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Blue Jackets try to find solace in early playoff exit

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Five-year-old Emily Peca might be the only Columbus Blue Jackets fan happy to see the season end.

A four-game sweep at the hands of the defending Stanley Cup champion Detroit Red Wings means her dad, forward Michael Peca, will be around home more. And will be less abrasive.

"She kept getting rashes every time I kissed her," joked her father, who shaved off his playoff beard on Friday morning.

The Blue Jackets held team meetings and made plans for the offseason on Friday, hours after a wild 6-5 defeat in Game 4 at Nationwide Arena.

As the players packed up gear, arranged end-of-season physicals and prepared to meet with GM Scott Howson, they expressed a flood of different emotions.

There was disappointment in being ousted from the postseason so soon. There was a sense of awe at the play of the Red Wings. There was pride that the Blue Jackets, making their first trip to the playoffs in the franchise's eight seasons, had finally figured out this whole playoff thing and fought on equal terms with the Wings in Game 4. And there was optimism for a young team with at least a couple of young stars awaiting their own moment in the spotlight.

"At the end of the day, heading into the summer, we had a great year," veteran defenseman Mike Commodore said. "We did a lot of things that this organization had never done before. We can pat ourselves on the back a little bit for that and be proud of ourselves. All it does really is raise the expectations for next year. The expectation is no longer 'Let's just make the playoffs.' Next year the expectation is 'Let's make the playoffs and make some noise."'

The Blue Jackets had their first winning season (41-31-10) and the most points (92) in franchise history.

The backbone of the team is a group of 20-somethings. Captain Rick Nash set a team mark with 79 points and has already totaled 194 NHL goals before his 25th birthday this summer.

One of the first things on Howson's to-do list in the offseason is to sign Nash to a new contract. Nash is entering the final year of a four-year deal which will pay him $7 million in the final season. There are several teams out there -- including his hometown Toronto Maple Leafs -- who will try to pry him away with a big-money offer. He said he loves Columbus and the Blue Jackets but hasn't given the business side much thought.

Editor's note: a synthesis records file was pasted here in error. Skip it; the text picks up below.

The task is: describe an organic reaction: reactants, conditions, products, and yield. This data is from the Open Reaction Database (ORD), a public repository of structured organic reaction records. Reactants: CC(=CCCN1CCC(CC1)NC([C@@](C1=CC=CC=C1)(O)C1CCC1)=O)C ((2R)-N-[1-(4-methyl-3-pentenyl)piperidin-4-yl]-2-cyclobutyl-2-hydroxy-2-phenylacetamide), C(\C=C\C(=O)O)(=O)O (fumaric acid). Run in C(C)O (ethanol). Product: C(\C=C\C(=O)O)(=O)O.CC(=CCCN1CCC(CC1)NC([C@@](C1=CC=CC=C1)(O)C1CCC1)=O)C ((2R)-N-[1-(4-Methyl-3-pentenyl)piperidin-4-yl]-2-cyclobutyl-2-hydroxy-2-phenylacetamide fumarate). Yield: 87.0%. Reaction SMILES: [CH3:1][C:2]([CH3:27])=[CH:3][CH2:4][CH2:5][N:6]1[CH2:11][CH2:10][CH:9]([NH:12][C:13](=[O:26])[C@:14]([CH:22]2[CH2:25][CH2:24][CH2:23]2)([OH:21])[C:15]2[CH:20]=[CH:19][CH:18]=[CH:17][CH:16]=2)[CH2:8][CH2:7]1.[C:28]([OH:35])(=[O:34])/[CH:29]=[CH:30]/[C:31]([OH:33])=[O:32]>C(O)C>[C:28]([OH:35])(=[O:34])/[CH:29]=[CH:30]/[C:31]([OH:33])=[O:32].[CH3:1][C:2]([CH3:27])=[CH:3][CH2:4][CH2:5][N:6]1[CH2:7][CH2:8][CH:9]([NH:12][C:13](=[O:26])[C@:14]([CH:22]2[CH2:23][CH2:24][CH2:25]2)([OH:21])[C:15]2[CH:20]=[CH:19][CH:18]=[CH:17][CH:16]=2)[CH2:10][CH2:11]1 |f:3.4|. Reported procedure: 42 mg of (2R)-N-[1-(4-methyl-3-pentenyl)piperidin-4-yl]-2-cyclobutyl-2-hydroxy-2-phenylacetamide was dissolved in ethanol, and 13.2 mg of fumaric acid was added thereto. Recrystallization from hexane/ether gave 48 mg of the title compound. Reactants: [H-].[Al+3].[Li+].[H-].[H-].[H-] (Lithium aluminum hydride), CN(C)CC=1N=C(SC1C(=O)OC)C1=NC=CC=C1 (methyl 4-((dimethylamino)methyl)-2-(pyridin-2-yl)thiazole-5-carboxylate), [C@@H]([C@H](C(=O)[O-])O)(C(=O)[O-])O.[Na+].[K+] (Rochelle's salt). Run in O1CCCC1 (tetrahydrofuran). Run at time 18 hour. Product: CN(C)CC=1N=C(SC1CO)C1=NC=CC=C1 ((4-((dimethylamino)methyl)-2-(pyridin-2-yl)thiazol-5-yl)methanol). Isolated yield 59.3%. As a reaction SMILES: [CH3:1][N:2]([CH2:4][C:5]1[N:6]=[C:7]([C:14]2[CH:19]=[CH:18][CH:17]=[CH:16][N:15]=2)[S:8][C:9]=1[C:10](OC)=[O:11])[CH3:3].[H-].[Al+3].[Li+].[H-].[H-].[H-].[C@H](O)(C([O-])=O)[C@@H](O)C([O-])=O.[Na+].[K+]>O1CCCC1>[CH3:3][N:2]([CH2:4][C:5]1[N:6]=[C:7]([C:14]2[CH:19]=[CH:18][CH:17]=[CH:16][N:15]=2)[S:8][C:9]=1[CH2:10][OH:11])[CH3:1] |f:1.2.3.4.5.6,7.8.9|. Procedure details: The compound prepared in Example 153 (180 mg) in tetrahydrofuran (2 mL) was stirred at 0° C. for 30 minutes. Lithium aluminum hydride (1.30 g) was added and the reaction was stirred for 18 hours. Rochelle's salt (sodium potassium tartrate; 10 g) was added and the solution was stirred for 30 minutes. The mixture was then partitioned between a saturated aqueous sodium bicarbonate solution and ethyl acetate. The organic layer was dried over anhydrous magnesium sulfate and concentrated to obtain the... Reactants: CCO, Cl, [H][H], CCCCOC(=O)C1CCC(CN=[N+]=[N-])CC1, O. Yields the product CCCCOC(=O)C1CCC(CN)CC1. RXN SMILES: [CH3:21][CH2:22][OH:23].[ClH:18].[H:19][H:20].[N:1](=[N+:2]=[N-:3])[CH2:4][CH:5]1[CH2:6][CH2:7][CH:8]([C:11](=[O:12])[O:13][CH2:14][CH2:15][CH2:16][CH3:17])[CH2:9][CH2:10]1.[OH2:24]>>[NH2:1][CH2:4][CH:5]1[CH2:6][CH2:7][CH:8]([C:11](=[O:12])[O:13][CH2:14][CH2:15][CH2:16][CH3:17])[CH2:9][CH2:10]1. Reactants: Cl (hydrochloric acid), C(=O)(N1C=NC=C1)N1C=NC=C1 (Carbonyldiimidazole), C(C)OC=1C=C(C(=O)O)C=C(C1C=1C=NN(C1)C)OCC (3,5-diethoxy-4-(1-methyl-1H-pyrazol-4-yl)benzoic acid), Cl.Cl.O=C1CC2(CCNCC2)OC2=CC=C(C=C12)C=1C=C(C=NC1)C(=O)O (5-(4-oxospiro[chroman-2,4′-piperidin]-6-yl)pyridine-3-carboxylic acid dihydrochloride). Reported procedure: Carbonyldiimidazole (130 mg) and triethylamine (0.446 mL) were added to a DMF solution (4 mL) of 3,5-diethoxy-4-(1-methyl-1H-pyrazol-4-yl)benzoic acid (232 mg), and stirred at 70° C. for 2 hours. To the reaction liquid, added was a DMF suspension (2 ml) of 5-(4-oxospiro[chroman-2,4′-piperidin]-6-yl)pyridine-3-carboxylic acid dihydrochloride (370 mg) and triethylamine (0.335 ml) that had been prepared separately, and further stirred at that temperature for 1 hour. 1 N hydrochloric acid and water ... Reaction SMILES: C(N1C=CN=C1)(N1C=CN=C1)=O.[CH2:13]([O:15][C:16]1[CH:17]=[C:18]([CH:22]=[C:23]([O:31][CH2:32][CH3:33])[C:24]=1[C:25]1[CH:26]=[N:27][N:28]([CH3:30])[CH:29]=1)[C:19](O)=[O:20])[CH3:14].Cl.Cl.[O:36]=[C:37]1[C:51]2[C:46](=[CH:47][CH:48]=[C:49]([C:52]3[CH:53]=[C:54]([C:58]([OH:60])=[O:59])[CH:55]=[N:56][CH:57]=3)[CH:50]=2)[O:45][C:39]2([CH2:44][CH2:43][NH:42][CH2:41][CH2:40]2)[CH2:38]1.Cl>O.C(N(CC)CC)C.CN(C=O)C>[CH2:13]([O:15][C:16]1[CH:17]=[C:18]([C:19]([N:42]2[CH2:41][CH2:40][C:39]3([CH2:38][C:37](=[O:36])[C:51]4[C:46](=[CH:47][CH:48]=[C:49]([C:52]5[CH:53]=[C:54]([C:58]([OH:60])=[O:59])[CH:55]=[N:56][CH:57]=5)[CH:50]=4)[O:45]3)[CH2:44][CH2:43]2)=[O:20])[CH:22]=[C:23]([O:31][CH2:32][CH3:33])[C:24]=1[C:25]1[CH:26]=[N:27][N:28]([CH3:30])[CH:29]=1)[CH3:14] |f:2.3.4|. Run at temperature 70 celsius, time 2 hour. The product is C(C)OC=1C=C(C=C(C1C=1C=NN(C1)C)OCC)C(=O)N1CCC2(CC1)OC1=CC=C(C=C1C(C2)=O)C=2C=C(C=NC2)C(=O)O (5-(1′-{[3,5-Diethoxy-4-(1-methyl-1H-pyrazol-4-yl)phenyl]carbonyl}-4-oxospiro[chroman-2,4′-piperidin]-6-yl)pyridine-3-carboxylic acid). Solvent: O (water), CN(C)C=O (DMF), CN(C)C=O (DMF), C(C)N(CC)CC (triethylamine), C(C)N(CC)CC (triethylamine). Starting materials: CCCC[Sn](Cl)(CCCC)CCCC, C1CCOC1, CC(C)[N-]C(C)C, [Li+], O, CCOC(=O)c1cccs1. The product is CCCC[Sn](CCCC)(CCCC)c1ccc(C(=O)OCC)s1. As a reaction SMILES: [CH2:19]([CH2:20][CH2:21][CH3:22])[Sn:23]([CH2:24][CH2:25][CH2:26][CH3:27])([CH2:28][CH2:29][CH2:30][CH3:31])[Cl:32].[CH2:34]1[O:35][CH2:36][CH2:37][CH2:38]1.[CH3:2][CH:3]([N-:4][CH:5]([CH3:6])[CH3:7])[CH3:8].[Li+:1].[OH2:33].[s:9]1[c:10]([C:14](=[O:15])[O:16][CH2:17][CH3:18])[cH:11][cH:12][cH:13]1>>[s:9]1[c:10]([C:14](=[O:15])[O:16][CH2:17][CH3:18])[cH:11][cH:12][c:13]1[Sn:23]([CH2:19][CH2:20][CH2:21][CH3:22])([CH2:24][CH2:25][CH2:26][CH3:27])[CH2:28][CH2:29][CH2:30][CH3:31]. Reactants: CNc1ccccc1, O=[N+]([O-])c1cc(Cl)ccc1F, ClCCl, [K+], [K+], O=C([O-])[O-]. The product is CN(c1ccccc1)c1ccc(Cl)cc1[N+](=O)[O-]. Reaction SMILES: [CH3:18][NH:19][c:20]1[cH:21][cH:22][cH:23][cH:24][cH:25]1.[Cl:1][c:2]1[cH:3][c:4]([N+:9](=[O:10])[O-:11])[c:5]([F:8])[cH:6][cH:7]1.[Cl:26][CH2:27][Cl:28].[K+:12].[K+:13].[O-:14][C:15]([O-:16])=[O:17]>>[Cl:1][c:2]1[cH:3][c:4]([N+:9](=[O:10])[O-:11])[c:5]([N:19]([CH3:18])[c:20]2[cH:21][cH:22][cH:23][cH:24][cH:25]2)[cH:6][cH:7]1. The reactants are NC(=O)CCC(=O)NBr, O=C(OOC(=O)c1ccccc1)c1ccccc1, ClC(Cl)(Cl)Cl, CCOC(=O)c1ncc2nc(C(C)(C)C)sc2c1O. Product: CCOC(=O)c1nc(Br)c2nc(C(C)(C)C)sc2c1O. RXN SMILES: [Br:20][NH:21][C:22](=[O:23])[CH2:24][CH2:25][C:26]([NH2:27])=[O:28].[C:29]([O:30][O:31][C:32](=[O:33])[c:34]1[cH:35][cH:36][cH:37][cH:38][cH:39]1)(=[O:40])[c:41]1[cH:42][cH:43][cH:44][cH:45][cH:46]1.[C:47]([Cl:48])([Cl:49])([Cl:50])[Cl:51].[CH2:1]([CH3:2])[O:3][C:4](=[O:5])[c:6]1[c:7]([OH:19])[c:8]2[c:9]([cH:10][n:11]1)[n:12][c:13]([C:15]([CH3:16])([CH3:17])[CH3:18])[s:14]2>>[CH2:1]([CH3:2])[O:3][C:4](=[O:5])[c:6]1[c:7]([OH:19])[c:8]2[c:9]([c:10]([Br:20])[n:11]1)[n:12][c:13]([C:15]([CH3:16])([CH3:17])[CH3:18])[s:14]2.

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"You can't say, 'I guarantee I'm going to be here,' because you don't know what's going to happen and you don't know what direction they're going to want to go in and what direction I'm going to want to go in," Nash said. "I've got to sit down and see what it's all about. Initially, I love the city and want to be in Columbus. It's sad, but there's always a business side to hockey. I've got to weight my options that way."

The favorite for the Calder Cup, given to the NHL's rookie of the year, is goaltender Steve Mason who started his first pro season in the American Hockey League but ended up going 33-20-7 with a 2.29 goals-against average, .916 save percentage and an NHL-best 10 shutouts in 61 games with the Blue Jackets. He turns 21 next month.

He said it's difficult to even fathom how far he came in the blink of an eye,

"The time has flown by," he said. "I've experienced a lot over the course of a half year. I wouldn't trade it for the world. I'm looking forward to next year and hopefully having some more positive experiences."

Howson and the front office must evaluate the value of re-signing the club's unrestricted free agent centers Peca, Manny Malhotra and Jason Williams along with defensemen Christian Backman and Aaron Rome. Most will likely not be back.

The Blue Jackets will add two budding stars in centers Derick Brassard, among the league's top rookies before going down due to midseason shoulder surgery, and Nikita Filatov, who had four goals in eight games before being shipped back to the minors for seasoning. Both are ready to go from the jump next season.

Defensemen Marc Methot, Kris Russell, Rostislav Klesla, Commodore and Fedor Tyutin and forwards Antoine Vermette, R.J. Umberger, Derek Dorsett and Raffi Torres are also in their 20s and made big strides during the Blue Jackets' playoff push.

"We're going to be a really good team when all of our young guys are at their (peak)," Brassard said. "It's a learning process for us. We're going to be really good in the future."

Coach Ken Hitchcock said the team would gain from having tangled with the mighty Red Wings in the first round.

"We've learned from the best," he said. "Now it's what we do with it. It's knowledge that goes into the bank."

Making the playoffs is the easy part, said Hitchcock, who led Dallas to the Stanley Cup title in 1999. The tough part now is to become an elite team that vies for the ultimate prize every year.

"The onus is on the younger players," he said. "They have to take a bigger bite to make us better."